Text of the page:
The benefits of electrification
Electrification is sweeping through America and claims many benefits. But, just what are those benefits and why should city and county leaders care?
Electrification helps communities develop economically, provide better transportation options and innovative technologies across a broad spectrum of community infrastructure and services.
A strong and well-run local electric utility brings human and financial resources to community or regional economic development teams. For example, Salt River Project (SRP), a large public power water and electric utility in Phoenix, Ariz., is well known for its high system reliability and stable, low electric rates. Over the years, the SRP economic development team joined with Chandler, Tempe, and Gilbert to attract several large chip manufacturers like Honeywell, HP, Microchip and Intel to make the east valley of Phoenix the Silicon Desert.
Another example is ElectriCities, a not-for-profit membership organization that serves 70 municipally-owned electric utilities operating in North and South Carolina and Virginia. ElectriCities provides an in-house economic development team that assists potential businesses with site selection, marketing studies, demographic information and more. Small town local leaders can partner with the local electric company to create in a win-win relationship. In 2018, ElectriCities helped the North Carolina communities of Clayton and HighPoint win multi-million-dollar business investments in physical plant and hundreds of new jobs.
Investor-owned utility (IOU), Ameren, based in St. Louis, has an economic development team to support local communities in its Missouri and Illinois state-regulated service territories. Specializing in agribusiness, manufacturing and logistics/transportation, Ameren’s development team works with businesses looking to expand or relocate into communities they serve.
Strong electric utilities will seek to expand their market share over fossil fuels by electrifying energy-intensive equipment and devices in industrial processes, commercial cooking equipment, hydroponic farming and transportation in the form of electric vehicles (EVs). Most major auto manufacturers have introduced electric vehicles and some pledge to change their entire fleets of new offerings to hybrid or all-electric by the mid-2020s. Electric automobiles will be as clean as the source of its electricity. Charge the EV battery with roof-top or utility-scale solar or wind and have a zero-carbon footprint for the energy used.
As emerging technologies for wireless charging are proven at scale and embraced by customers, questions about the development of charging infrastructure, charging time and range anxiety will be replaced by “How fast can the long-range transportation and parking plan be modified for 21st-century innovations?”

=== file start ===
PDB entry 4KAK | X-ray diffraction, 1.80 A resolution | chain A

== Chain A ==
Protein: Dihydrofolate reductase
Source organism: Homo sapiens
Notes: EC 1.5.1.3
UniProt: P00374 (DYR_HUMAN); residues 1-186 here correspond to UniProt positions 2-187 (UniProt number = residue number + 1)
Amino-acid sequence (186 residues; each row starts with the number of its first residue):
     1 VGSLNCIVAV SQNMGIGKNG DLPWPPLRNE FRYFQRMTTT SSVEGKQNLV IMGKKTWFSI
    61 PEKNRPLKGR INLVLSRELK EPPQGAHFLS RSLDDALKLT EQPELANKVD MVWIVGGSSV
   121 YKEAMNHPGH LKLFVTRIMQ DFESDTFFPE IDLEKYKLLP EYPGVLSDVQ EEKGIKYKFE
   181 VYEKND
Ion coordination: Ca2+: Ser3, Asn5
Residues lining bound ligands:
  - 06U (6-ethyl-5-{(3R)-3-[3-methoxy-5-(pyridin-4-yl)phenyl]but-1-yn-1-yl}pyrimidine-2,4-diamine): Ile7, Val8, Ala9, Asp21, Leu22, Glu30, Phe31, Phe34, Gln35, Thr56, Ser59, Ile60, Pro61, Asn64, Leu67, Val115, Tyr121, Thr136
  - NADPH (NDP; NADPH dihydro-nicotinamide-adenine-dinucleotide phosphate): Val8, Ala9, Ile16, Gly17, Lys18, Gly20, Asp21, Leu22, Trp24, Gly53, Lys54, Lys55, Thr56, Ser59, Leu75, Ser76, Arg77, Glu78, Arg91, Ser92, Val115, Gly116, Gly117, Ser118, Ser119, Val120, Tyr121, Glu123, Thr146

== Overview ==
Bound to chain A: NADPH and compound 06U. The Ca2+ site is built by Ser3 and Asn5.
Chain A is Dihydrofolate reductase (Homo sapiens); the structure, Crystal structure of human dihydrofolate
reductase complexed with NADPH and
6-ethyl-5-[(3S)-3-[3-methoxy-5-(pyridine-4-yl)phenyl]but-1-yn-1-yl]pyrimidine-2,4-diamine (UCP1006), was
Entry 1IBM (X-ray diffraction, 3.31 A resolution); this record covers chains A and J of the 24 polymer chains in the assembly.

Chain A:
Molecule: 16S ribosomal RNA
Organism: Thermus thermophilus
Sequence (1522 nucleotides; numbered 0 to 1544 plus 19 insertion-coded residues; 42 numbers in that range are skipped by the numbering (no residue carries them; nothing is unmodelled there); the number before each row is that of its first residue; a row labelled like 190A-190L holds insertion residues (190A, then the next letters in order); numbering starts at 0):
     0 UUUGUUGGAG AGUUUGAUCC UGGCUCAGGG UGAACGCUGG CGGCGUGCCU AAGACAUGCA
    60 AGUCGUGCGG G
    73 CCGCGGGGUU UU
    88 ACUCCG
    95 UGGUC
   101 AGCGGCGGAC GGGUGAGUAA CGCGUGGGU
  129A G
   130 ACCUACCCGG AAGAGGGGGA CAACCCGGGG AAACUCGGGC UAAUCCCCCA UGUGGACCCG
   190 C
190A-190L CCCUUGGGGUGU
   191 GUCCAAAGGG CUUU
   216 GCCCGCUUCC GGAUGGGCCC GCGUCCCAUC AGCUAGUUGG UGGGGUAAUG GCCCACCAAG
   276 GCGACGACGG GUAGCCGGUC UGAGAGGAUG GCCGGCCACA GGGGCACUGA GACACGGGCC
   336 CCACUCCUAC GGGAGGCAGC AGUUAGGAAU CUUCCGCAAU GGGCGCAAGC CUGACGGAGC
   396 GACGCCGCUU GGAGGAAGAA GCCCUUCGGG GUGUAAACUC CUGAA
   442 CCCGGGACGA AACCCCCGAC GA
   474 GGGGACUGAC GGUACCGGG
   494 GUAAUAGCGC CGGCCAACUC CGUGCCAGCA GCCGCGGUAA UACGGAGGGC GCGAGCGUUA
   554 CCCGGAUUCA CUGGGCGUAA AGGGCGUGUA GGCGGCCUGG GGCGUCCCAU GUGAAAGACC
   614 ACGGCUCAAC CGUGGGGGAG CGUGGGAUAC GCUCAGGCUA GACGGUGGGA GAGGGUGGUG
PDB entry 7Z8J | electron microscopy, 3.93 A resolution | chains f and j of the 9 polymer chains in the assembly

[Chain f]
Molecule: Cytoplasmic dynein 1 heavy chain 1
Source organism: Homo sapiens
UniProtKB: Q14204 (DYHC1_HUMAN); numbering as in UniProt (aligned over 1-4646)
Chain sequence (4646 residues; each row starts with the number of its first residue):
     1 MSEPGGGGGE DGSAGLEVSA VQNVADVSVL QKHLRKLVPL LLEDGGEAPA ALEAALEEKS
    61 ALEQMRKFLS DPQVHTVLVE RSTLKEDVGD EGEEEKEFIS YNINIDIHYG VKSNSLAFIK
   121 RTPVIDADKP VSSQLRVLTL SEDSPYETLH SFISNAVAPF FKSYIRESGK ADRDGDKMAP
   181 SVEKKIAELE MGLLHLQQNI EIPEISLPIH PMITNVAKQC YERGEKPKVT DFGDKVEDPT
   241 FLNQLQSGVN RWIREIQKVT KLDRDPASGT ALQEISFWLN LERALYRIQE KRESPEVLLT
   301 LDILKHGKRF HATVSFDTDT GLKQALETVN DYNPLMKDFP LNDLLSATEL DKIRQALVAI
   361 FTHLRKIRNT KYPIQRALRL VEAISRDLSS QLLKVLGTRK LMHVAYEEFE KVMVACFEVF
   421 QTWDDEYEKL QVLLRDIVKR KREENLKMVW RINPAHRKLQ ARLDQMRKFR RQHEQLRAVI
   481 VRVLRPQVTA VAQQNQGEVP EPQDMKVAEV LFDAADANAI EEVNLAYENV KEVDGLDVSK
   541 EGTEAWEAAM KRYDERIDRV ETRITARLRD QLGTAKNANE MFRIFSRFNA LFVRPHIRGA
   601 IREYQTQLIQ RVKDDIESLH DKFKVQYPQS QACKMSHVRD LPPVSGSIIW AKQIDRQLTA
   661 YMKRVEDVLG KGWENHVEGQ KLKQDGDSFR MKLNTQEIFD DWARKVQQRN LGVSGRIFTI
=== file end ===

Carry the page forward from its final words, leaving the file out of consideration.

Electrification also breeds innovation. Electric utilities provide the expertise on applications of emerging technologies, smart buildings and, eventually, smart cities. Emerging technologies like gunshot detection and video cameras require electricity. Green solutions for water, wastewater and storm water require electricity for new in-pipe monitoring systems to measure and control flow. Smart Pavements from Integrated Roadways require electricity to convert real-time, constant traffic data into usable information for law enforcement and community planners and profitable action by small businesses.
All the emerging technologies are best tested in an “innovation neighborhood” – incubators for new ideas set in a culturally and demographically diverse area of approximately one square mile. Access to mass transit and proximity to higher education or local employers is also important. The city or community can partner with local utilities to run technology pilots, test the concepts for application at scale, verify the return on investment and monitor the customer/citizen acceptance of the new technologies. One of the best examples of an innovation neighborhood is Urbanova in Spokane, Wash., where the city partners with the local IOU, Avista Utilities.
Smart buildings in an innovation neighborhood make the foundation for a “smart city” supported and partially funded by your local electric utility. To control their carbon footprint, some communities are passing ordinances for all-electric or net-zero buildings. Net-zero means that the energy (and water) used at the site is generated at the site, typically over a calendar year. San Jose recently announced that all residential buildings will be net-zero by 2020 and commercial buildings by 2030.San Jose will implement this ambitious plan with its local electric utility, Pacific Gas & Electric (PG&E). Progressive private architects and-engineers can design state-of-the-art net-zero buildings, but operating these complex new buildings over their lifespan can be challenging. PG&E will provide ongoing needed expertise to support net-zero customers and meet the sustainability goals of the local community.
Tough challenges lie ahead for local government leaders. The benefits of electrification bring a strong economic development team, emerging technologies proven in innovation neighborhoods, support on “smart” net-zero building, and, ultimately, the growth into a smart city. Benefit with a utility partner by your side and… all before the next election.
Mike Beehler is the COO of Mike Beehler & Associates, LLC and author of the new book, The Science of the Sale. Mike is a registered Professional Engineer in Arizona, Florida, Hawaii, Texas, Colorado, Kansas, Georgia and Alabama, and a Fellow in the American Society of Civil Engineers.